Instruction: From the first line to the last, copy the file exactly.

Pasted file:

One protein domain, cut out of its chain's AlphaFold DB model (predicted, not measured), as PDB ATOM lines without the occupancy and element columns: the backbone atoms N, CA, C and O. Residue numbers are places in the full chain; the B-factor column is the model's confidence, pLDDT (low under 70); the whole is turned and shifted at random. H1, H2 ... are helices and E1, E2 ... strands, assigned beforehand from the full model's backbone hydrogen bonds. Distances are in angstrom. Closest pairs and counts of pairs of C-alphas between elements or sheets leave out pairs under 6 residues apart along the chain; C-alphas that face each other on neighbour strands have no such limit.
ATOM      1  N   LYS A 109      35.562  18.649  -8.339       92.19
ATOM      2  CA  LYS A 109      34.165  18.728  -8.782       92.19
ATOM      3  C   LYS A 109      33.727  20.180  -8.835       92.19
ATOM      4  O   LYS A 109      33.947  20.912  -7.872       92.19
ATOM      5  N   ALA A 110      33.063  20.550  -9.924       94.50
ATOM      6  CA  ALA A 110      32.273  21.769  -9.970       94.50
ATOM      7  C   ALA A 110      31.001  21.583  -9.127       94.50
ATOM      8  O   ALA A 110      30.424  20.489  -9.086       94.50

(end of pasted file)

One protein domain, cut out of its chain's AlphaFold DB model (predicted, not measured), as PDB ATOM lines without the occupancy and element columns: the backbone atoms N, CA, C and O. Residue numbers are places in the full chain; the B-factor column is the model's confidence, pLDDT (low under 70); the whole is turned and shifted at random. H1, H2 ... are helices and E1, E2 ... strands, assigned beforehand from the full model's backbone hydrogen bonds. Distances are in angstrom. Closest pairs and counts of pairs of C-alphas between elements or sheets leave out pairs under 6 residues apart along the chain; C-alphas that face each other on neighbour strands have no such limit.
ATOM      1  N   LYS A 109      35.562  18.649  -8.339       92.19
ATOM      2  CA  LYS A 109      34.165  18.728  -8.782       92.19
ATOM      3  C   LYS A 109      33.727  20.180  -8.835       92.19
ATOM      4  O   LYS A 109      33.947  20.912  -7.872       92.19
ATOM      5  N   ALA A 110      33.063  20.550  -9.924       94.50
ATOM      6  CA  ALA A 110      32.273  21.769  -9.970       94.50
ATOM      7  C   ALA A 110      31.001  21.583  -9.127       94.50
ATOM      8  O   ALA A 110      30.424  20.489  -9.086       94.50